This causes, gains, and losses of the conflict are normally one of the cleanest and simplest things to write about for an essay. The answers are straightforward and definite. The problem with this book is that there is essentially no plot, and no conflict. It drove me mad the entire time I had to take reading the book. If I had to name a conflict in the book, I would say that it was looking for the best way for Holden to waste time until his parents were notified about his expulsion from another school.
I think the cause of the conflict is that Holden got kicked out of school. Because he does not want to tell his parents about it himself and face their wrath, he checks into a hotel and plans on waiting to go home until he is sure they have received the letter informing them of his expulsion. You would think that because he thinks so lowly of his self, he would go tell them himself because he thinks he deserves their anger. Anyway, he goes and hides his shameful self until he feels that most of their anger will have blown over.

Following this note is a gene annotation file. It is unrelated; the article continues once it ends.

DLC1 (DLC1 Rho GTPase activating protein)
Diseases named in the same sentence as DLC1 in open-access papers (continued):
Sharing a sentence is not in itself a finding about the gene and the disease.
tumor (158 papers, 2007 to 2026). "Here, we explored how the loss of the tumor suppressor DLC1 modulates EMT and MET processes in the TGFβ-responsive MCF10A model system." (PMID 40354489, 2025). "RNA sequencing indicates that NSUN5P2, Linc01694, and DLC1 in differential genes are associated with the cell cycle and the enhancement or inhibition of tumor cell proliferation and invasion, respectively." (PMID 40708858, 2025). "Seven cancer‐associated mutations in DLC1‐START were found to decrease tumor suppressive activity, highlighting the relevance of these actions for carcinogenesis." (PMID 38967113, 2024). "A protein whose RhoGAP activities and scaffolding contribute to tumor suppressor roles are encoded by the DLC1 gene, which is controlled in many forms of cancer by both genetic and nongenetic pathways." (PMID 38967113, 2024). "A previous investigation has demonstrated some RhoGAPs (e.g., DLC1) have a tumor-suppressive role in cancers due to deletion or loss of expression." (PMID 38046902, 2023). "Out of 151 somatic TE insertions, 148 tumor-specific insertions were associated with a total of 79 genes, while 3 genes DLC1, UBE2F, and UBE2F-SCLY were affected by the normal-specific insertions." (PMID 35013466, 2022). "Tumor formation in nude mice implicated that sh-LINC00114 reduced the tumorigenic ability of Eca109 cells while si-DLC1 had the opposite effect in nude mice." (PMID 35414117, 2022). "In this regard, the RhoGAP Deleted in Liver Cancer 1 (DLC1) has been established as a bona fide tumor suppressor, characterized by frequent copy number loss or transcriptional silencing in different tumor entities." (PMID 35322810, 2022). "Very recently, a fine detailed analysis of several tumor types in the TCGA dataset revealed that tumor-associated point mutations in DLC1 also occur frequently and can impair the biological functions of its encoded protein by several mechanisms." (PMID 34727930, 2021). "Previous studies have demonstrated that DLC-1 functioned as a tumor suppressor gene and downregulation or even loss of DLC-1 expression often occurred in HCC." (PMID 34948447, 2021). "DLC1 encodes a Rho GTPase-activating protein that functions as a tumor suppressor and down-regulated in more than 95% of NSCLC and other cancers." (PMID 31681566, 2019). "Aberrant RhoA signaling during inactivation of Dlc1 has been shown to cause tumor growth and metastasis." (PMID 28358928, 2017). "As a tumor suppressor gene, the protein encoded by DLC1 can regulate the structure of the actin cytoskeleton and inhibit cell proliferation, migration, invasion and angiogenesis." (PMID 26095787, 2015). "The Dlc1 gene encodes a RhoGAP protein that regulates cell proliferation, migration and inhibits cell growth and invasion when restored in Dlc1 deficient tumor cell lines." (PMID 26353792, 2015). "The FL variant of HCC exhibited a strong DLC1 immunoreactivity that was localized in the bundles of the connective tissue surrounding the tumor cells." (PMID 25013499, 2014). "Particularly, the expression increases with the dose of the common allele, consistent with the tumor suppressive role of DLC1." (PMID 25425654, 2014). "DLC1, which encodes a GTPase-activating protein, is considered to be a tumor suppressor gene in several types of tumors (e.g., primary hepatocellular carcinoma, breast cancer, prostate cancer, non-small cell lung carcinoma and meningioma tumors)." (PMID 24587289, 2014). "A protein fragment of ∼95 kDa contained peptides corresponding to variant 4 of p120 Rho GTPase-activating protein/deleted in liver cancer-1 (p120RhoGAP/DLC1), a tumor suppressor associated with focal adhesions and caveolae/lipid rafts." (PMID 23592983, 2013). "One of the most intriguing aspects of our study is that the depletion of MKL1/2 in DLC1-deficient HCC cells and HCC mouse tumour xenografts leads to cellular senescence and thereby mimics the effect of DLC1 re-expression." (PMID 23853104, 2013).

The biggest loss in the book is really only all of the money Holden tries to spend entertaining his self. For some reason he cannot stand to be alone, and is always trying to get someone’s company and to entertain them. Maybe it is because he dislikes his self so much he just does not want to be alone with it. Anyway, he spends a good deal of money trying to get people to spend time with him.
I have absolutely no idea what was gained, if anything really was. It is pretty depressing that throughout the entire book nothing at all was gained and nothing important was lost. That really is not much of a story at all because typically in a story, something happens at some point.
Salinger, J. D. The Catcher in the Rye. Boston: Little, Brown and, 1991. Print.